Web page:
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Thread: Pressure signs in rimmed cases?

  1. #1

    Pressure signs in rimmed cases?

    I'm in the process of working up a load for my 7x65R drilling, with a bit of help from various users of this calibre here and in Germany. The published load data isn't a huge help as it is all for bolt actioned rifles able to withstand higher pressures, rather than for an elderly breech-loading rifle.

    Even though I'm being very cautious, it occurs to me that the pressure indicators I'm used to in bolt actions with cases spacing off the head will possibly be different to a rimmed cartridge spacing off the rim and essentially immobile in the chamber, therefore no flattened primers. Is there anything specific to rimmed cases that I should be looking for as I work up to near maximum loads for this kind of rifle?

    Thanks,

    Adam.

  2. #2
    Hi Adamant,

    I have 3xdrillings the 7x57R is my favorite.
    The factory ammo is produced at 10% less energy levels than for the bolt action 7x57.
    I would begin at 12% less energy than a 7x65 bolt load to be on the safe side.

    martin

  3. #3
    get your self, beg, borrow, buy or steal, a micrometer graduated in tenths and learn to read it I you cannot do so now and measure case expansion at the web where the case head meets case wall this is the weakest spot and where the pressure expansion rings shows. This was the method of keeping a check on pressure rises that Ken Waters used. He fired factory ammunition then measured the expansion ring and had a amount that he would not allow the ring to grown more than when developing his loads. A digital caliper is just not good enough for such accurate measuring it has to be a micrometer. Luckily as they are out of fashion one can acquire one quite cheaply nowadays.

    Norma Lists the 7x65R for break actions but only with Norma powders of course. Hornady say to reduce their data by 10-15% for break action rifles like drillings.

    Now you might like to go to some other forums like Nitro Express where you will likely find other fans of such rifles and cartridges. GBO is another forum that has a drilling forum where you might find some better guidance.

  4. #4
    Brithunter, thanks for that. I have a Mitutoyo 1" / 0.0001" micrometer - I'll dig it out. Before I start hammering Google, do you happen to know what kinds of tolerances Ken Waters regarded as acceptable as I haven't been able to source any factory ammo to use for comparison person?

    The Hornady data was my starting point but I'm not getting anywhere near their velocities with comparable loads, even using H4350.

    Adam.

  5. #5
    I'll pull his books out later and have a look. Now I know where they are unlike the screws I was hoping to find for jase . Just stopped for a cuppa.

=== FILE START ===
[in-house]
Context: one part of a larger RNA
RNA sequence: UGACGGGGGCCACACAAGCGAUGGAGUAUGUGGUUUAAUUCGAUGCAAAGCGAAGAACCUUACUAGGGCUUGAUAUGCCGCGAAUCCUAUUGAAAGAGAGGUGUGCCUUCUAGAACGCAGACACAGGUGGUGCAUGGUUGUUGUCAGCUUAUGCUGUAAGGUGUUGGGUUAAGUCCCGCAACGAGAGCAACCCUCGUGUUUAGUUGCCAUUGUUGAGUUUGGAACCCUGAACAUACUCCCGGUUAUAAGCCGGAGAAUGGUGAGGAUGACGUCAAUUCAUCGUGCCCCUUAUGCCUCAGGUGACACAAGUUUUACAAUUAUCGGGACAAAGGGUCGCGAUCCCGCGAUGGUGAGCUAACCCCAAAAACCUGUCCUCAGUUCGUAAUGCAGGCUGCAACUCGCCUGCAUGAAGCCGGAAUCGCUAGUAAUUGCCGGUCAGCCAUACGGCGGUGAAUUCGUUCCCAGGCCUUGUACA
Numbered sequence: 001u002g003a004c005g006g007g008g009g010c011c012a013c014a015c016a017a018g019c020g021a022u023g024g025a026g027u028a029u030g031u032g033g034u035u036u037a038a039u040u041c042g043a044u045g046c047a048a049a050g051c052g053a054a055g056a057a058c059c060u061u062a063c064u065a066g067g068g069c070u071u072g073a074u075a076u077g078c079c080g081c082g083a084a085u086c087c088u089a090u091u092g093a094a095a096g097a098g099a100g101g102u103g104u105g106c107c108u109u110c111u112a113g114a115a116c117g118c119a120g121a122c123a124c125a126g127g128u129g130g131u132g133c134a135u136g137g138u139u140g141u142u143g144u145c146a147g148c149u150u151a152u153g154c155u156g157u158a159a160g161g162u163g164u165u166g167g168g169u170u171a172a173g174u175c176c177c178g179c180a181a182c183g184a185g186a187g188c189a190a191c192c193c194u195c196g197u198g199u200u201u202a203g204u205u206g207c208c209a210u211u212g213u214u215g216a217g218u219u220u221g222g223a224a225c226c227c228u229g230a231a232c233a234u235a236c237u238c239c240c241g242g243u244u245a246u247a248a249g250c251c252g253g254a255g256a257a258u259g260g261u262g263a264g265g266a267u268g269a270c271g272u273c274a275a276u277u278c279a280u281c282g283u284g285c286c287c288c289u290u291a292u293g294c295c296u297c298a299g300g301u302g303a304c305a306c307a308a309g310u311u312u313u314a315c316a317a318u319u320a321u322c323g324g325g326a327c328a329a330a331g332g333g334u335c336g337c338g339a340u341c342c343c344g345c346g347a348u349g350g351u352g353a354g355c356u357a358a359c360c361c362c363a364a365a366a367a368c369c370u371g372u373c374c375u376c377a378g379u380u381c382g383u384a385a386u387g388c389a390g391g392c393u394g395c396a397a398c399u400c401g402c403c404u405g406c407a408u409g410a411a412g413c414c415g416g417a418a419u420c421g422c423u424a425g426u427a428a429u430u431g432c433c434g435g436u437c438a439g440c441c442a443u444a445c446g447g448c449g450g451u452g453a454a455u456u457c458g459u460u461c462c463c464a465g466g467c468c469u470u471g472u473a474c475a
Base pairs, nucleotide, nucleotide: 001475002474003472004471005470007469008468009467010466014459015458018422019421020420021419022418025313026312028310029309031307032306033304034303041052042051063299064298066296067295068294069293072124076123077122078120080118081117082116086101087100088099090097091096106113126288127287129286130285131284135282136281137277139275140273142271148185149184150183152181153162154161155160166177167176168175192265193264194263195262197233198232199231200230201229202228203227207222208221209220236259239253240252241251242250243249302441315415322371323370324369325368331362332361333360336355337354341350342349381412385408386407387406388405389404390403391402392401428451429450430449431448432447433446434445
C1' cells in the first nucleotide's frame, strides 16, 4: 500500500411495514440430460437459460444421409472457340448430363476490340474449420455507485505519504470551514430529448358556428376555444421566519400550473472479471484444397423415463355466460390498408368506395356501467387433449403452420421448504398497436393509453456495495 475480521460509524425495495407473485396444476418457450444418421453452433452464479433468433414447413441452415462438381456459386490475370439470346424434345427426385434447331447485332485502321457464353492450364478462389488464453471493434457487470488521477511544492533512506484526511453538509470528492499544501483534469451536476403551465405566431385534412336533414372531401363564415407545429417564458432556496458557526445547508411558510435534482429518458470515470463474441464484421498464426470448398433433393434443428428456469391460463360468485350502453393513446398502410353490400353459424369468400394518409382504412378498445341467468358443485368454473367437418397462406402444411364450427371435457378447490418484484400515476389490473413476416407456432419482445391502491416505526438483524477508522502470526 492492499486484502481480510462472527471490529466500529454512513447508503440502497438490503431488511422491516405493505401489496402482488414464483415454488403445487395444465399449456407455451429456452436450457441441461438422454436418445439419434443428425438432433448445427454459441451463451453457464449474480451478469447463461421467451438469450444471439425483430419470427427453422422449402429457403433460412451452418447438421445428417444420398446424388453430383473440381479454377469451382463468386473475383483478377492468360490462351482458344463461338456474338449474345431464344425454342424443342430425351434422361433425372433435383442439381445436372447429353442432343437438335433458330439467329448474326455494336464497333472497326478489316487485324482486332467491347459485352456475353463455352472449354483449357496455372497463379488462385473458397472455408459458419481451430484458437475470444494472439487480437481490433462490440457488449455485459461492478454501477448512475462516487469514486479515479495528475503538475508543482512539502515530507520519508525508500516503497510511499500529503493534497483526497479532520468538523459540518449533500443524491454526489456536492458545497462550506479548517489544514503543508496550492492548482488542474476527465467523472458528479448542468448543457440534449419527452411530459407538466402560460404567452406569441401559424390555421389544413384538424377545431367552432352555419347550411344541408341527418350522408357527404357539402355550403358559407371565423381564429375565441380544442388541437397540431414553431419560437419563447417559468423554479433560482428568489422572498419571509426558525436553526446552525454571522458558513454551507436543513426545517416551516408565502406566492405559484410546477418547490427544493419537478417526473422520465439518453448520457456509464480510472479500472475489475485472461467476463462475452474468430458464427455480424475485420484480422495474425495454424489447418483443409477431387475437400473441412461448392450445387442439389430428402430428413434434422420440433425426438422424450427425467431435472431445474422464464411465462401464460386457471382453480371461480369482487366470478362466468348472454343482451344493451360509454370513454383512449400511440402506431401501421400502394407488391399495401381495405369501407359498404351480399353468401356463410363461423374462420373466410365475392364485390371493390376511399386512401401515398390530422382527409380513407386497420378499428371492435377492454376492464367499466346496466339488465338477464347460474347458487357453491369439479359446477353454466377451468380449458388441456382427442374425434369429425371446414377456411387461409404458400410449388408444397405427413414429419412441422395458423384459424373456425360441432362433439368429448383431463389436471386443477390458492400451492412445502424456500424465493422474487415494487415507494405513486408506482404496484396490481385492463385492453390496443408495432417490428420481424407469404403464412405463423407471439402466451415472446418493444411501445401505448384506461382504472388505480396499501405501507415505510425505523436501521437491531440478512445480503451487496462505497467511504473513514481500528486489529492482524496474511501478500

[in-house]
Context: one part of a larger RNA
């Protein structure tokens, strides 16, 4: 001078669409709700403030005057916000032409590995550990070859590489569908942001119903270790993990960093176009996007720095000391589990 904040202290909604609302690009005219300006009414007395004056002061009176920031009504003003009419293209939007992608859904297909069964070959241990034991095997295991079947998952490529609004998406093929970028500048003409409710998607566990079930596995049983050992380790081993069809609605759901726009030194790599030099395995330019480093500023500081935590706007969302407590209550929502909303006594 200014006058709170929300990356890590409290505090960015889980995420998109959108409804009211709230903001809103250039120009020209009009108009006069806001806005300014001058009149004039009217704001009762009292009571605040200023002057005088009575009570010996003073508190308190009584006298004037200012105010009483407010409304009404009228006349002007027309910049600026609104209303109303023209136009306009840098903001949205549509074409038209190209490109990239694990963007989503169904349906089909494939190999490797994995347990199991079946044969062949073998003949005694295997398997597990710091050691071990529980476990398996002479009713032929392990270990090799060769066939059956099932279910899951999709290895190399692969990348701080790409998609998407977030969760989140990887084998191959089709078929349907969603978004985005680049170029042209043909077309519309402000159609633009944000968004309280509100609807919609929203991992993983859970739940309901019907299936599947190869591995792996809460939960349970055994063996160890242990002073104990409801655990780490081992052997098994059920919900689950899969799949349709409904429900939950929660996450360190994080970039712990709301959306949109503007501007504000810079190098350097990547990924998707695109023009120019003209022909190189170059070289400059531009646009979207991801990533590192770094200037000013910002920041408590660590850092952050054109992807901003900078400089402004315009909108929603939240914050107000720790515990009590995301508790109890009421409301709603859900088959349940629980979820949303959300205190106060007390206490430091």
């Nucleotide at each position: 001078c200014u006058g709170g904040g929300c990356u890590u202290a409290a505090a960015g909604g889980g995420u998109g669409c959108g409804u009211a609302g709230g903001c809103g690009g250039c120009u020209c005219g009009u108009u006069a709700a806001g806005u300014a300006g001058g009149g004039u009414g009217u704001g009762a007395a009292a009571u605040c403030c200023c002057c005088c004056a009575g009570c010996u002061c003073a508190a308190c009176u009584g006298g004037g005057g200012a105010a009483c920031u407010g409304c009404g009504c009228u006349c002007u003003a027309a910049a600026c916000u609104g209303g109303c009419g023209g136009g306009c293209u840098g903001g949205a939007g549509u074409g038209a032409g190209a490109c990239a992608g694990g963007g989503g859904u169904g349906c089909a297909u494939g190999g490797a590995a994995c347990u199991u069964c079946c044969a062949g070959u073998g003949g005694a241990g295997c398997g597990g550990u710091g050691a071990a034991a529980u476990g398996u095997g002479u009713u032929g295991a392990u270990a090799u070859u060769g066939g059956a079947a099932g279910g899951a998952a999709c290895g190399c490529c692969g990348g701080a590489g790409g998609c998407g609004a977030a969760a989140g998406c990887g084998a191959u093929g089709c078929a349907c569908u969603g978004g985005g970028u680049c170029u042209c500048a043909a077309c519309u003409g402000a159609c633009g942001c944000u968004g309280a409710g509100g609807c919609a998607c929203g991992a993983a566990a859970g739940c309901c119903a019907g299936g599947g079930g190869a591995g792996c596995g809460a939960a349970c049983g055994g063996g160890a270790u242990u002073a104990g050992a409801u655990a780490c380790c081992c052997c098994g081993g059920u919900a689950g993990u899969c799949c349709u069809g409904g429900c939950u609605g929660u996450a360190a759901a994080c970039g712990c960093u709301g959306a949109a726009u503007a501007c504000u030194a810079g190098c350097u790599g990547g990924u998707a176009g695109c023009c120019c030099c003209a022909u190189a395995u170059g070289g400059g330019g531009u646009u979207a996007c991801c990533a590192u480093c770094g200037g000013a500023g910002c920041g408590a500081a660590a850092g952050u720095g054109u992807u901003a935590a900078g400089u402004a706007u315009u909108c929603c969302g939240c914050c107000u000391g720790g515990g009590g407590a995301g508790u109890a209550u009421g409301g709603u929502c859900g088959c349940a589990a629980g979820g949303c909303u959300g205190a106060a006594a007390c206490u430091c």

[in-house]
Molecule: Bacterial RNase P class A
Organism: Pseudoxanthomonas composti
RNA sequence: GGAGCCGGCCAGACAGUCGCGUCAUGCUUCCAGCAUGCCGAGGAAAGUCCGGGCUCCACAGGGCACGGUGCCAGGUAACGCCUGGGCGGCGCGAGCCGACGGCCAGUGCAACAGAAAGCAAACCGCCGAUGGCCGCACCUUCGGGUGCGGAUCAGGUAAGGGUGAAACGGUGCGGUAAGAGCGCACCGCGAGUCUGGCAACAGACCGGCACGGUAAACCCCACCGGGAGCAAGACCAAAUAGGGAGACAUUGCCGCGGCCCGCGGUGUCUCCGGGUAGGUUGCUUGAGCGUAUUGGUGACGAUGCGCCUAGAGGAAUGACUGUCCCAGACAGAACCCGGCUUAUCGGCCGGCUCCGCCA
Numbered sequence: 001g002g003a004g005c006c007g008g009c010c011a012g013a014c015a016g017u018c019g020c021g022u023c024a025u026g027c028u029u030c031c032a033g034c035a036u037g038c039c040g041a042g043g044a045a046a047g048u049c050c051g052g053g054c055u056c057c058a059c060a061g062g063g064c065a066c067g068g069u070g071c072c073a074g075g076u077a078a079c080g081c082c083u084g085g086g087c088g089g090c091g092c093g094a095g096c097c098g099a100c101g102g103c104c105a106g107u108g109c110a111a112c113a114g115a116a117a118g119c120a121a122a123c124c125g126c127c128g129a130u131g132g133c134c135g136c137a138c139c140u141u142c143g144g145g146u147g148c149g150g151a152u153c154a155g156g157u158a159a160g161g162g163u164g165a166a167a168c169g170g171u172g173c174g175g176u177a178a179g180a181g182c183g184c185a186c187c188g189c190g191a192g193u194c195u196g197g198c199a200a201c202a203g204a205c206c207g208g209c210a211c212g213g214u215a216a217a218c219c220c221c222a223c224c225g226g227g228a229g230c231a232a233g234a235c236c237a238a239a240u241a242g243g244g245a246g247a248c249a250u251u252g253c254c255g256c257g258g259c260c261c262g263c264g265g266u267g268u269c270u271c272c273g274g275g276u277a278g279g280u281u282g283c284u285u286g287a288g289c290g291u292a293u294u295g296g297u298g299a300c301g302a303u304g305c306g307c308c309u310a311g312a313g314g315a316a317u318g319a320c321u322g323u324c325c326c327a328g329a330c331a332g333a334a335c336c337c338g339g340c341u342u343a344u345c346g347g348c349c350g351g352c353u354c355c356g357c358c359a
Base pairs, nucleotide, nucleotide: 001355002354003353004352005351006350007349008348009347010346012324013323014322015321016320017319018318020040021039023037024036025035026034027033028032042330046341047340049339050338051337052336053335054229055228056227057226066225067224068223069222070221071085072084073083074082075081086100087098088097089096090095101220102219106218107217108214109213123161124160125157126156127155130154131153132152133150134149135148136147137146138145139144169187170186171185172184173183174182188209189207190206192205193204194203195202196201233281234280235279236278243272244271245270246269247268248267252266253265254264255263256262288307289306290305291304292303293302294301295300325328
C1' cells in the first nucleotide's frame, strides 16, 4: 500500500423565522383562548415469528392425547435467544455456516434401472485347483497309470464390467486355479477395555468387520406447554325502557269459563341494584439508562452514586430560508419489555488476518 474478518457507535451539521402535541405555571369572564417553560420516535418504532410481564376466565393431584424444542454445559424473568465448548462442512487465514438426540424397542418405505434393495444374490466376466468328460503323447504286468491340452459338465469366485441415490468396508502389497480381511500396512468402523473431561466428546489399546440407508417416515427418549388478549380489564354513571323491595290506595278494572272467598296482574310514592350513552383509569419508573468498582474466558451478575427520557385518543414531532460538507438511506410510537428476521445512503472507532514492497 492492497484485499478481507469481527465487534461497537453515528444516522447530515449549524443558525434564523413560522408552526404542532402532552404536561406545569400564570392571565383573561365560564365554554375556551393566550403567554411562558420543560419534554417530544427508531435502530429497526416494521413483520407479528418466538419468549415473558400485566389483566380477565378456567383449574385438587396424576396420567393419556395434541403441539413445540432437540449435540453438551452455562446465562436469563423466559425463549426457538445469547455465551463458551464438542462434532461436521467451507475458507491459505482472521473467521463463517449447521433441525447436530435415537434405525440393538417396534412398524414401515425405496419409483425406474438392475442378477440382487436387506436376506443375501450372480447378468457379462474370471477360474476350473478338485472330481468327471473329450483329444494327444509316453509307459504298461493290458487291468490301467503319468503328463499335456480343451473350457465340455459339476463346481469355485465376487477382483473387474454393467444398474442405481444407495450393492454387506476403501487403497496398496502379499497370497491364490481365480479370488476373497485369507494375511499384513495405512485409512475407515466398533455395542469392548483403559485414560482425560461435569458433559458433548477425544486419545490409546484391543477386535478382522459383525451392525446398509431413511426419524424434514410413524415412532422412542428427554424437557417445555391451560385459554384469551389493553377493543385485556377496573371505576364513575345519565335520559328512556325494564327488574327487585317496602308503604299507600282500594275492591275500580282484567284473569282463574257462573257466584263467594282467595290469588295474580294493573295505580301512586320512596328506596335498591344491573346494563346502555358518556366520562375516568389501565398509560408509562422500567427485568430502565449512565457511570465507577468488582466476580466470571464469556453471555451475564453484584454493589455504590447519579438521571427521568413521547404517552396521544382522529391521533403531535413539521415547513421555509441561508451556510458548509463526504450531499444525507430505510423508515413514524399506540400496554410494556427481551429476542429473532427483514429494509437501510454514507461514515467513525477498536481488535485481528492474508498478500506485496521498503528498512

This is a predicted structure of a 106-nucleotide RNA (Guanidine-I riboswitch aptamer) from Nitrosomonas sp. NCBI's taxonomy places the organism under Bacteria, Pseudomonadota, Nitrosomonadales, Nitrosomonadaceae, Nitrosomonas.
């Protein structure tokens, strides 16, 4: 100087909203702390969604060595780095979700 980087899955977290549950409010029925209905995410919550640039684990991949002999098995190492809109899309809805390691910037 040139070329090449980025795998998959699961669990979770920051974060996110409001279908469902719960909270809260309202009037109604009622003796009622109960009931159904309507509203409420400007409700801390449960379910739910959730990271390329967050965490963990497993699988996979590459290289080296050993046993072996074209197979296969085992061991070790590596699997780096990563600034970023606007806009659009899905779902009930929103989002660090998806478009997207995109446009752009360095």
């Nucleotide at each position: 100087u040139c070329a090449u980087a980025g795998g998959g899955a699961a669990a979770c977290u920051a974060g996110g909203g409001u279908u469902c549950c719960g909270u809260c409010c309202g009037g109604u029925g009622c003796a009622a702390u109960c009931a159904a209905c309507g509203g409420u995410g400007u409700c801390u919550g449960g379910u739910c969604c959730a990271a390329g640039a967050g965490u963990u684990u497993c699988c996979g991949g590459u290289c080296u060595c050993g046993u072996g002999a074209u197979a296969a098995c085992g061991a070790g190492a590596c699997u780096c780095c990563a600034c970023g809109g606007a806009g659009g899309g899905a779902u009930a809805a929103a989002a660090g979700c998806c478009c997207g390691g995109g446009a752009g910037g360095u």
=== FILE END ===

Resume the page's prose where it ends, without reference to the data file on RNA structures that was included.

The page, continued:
6. #6
    For best results it needs to be a blade type micrometer so you only measure a local area.
    There is a section in the Speer reloading manual that explains exactly how to do this, and some suggested tolerances.


    Neil.

  7. #7
    There's a vernier type blade in the micrometer's box IIRC, which I've never used but which should do what you describe. I must have missed that in the Speer manual - I have a not very recent copy here somewhere, so I'll drag it out and have a look...

    Just when I thought reloading was getting a bit humdrum and routine, along comes something new to keep me interested.

  8. #8
    Actually because you just measuring the pressure ring which of course will be the largest part of the case wall a normal micrometer is just perfect for this. Now as your working with a break action gun Waters suggests allowing no more than 0.001" increase for top loads at the pressure ring. 0.0005" would be better still but he is comparing with factory loads which we do not have in this case or do we?

  9. #9
    Quote Originally Posted by Brithunter View Post
    Actually because you just measuring the pressure ring which of course will be the largest part of the case wall a normal micrometer is just perfect for this. Now as your working with a break action gun Waters suggests allowing no more than 0.001" increase for top loads at the pressure ring. 0.0005" would be better still but he is comparing with factory loads which we do not have in this case or do we?
    That's really helpful, thankyou. I will have some factory ammunition shortly c/o Alan Wey but until them I'll err on the side of caution - I'm working up from a very conservative load using once fired brass (as Speer advise over new or work hardened brass) so I should get clear early indications of pressure using this method.

    Thanks,

    Adam.

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